19 Jun Mosquitoes spread West Nile Virus
It is time for the West Nile Virus nanobug to start showing up. This nanobug was first detected in the Western Hemisphere in 1999 and has spread rapidly across North America since then. Mosquitoes carry the West Nile Virus to humans from infected birds. So protecting yourself from mosquito bites if the best way to prevent this infection. Use 35% DEET insect repellant on your body and bring children inside at dawn, dusk and early evening when the mosquitoes have their peak feeding times.
Did you know, that only the females bite humans? They need our protein from our blood to produce eggs. (Males feed on nectar and don’t need blood) A female mosquito can lay more than 1,000 eggs during her 3-4 week lifetime. Mosquitoes need water to lay their eggs – even as little as one drop. They breed in anything from flower pots to discarded car tires or lakes and swamps. This year most of the Midwest has received lots of rain and so standing water is easy for those mosquitoes to find. It is a good idea to assess your property and look for potential sources of standing water in which mosquitoes could breed. Eliminate the standing water.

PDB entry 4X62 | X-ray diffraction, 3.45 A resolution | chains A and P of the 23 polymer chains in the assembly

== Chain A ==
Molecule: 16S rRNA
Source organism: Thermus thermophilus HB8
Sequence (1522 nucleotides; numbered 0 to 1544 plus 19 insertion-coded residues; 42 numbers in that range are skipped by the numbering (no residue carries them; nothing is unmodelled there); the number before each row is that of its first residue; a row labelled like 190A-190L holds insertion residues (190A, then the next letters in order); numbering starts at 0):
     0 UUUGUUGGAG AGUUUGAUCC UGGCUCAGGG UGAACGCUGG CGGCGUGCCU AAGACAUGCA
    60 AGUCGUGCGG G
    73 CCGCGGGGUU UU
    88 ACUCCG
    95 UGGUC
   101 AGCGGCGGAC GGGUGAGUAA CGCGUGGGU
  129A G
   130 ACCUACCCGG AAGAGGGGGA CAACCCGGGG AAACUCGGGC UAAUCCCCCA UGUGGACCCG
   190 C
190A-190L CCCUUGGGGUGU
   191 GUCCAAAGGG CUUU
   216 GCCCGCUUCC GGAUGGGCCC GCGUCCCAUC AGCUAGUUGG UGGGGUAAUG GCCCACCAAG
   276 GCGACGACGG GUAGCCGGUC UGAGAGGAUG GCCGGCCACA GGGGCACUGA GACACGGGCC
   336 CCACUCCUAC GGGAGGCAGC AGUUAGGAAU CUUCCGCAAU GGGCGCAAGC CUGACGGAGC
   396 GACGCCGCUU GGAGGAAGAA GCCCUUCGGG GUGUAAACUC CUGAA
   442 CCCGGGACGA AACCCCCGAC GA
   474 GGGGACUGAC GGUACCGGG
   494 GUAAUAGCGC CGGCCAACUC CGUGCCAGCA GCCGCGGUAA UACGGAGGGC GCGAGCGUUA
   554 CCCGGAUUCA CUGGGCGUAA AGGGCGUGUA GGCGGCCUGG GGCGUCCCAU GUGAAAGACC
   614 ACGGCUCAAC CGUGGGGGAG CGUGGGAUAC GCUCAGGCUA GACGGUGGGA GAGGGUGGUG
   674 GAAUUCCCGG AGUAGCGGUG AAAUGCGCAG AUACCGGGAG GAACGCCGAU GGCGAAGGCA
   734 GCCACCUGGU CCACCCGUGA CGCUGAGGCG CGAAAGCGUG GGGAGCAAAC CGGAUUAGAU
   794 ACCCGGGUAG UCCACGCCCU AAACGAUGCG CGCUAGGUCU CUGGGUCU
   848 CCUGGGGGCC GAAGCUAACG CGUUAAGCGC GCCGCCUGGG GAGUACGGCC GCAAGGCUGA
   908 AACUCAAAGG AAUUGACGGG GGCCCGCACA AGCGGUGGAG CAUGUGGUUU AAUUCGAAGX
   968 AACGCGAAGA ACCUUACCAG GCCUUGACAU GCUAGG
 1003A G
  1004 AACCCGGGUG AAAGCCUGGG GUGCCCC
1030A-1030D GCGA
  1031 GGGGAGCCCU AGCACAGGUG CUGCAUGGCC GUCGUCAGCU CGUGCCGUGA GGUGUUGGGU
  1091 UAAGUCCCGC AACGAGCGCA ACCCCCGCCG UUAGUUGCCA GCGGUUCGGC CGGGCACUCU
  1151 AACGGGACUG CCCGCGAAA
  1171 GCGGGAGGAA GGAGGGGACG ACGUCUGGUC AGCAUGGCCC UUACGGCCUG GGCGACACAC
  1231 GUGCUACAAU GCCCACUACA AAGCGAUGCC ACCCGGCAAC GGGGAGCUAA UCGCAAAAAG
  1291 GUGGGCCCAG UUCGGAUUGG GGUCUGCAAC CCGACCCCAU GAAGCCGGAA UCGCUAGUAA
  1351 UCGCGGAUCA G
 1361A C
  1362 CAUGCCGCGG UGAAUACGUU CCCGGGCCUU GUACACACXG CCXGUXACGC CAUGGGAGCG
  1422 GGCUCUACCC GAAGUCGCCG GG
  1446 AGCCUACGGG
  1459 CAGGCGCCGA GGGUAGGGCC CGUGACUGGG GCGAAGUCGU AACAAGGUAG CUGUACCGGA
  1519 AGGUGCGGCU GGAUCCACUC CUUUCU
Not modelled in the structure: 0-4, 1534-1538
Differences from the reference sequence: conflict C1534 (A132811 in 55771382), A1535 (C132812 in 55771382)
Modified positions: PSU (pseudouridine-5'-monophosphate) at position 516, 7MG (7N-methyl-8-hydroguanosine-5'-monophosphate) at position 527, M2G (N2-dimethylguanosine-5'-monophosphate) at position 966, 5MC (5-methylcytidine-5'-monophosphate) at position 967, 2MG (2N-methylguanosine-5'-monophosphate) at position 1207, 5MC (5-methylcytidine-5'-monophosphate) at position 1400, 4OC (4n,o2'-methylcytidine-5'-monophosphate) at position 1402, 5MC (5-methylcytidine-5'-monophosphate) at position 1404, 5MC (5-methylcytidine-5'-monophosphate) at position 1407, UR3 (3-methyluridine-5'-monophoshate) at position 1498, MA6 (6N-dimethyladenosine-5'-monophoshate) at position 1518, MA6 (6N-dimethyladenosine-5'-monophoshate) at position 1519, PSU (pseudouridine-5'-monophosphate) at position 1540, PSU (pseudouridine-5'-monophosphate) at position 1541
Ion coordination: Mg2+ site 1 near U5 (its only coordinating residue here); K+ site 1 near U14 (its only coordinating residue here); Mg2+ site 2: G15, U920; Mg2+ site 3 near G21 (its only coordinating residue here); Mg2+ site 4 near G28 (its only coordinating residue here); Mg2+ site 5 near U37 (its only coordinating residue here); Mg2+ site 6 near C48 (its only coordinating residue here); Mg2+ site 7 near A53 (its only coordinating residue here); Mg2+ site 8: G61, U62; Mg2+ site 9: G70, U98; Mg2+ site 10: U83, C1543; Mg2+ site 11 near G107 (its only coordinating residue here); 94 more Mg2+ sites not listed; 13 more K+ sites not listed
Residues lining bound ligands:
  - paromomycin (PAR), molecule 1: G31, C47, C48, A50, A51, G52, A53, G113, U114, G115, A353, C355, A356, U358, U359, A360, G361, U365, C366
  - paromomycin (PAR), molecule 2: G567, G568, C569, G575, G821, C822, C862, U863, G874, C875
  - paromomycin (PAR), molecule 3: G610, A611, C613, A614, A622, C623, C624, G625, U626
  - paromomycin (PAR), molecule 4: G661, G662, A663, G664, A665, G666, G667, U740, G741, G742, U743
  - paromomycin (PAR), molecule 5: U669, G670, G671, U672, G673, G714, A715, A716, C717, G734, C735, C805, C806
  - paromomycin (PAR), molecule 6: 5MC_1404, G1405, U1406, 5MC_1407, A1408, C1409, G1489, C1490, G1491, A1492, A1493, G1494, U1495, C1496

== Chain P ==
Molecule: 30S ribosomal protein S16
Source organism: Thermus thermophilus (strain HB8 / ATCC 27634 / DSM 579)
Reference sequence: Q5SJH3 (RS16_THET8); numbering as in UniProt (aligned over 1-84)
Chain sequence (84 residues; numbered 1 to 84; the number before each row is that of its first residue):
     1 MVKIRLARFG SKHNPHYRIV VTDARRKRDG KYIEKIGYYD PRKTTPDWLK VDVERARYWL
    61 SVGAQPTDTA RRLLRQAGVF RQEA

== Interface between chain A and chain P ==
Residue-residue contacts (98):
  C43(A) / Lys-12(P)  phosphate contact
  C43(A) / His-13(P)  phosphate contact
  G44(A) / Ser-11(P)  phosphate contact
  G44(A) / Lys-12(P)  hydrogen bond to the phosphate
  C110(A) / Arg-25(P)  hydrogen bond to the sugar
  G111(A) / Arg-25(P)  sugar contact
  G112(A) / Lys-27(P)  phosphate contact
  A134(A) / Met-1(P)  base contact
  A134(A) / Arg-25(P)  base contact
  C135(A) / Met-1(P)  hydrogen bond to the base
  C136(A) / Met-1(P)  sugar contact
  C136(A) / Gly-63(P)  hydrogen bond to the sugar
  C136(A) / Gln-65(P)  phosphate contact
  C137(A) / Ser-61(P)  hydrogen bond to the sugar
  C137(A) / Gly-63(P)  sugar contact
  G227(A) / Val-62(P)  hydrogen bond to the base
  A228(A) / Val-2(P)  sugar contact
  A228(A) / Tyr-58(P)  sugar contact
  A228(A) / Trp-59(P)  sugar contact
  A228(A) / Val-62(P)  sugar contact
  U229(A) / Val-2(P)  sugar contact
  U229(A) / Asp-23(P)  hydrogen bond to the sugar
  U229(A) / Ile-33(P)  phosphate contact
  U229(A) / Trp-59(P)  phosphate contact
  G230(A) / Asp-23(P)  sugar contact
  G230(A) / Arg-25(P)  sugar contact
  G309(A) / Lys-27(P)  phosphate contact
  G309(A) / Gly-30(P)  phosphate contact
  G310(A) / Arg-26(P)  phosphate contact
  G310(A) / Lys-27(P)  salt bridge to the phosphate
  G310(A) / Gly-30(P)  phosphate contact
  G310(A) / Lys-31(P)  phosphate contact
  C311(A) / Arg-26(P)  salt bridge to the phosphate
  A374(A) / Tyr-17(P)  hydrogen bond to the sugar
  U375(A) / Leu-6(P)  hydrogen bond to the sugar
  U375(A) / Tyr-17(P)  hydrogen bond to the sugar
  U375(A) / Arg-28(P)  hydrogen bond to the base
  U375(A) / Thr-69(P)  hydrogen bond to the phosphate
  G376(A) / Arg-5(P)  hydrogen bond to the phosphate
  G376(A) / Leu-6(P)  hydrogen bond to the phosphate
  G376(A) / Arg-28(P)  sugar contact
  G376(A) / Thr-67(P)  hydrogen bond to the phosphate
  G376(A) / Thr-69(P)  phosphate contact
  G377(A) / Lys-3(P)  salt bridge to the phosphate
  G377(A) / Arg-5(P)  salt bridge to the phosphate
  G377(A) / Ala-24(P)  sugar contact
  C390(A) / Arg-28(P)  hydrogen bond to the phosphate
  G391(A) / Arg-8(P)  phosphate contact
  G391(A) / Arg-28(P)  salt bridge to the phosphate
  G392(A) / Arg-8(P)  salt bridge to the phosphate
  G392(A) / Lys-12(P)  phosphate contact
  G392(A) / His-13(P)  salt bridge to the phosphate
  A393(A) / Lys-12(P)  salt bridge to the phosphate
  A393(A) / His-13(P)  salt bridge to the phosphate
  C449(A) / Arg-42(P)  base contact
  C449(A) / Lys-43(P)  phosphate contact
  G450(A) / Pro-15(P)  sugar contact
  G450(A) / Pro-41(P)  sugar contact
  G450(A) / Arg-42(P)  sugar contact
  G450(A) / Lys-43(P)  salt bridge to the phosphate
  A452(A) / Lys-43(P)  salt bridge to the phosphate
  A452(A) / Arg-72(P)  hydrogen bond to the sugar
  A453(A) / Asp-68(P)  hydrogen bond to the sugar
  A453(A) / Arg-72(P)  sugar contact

Fortunately, only 1% of people who get infected with the West Nile nanobug develop serious illness. However, the elderly and the very young and people with weakened immune systems are at greatest risk. The symptoms of infection with the West Nile Virus nanobug are headache and flu-like symptoms. Report these symptoms to your doctor if they persist for more than a 48 hours.
And keep your eye out for dead birds. This is usually an indication that West Nile Virus nanobugs are causing trouble in your neighborhood. Report the dead birds to your local health department so they can be collected and tested.
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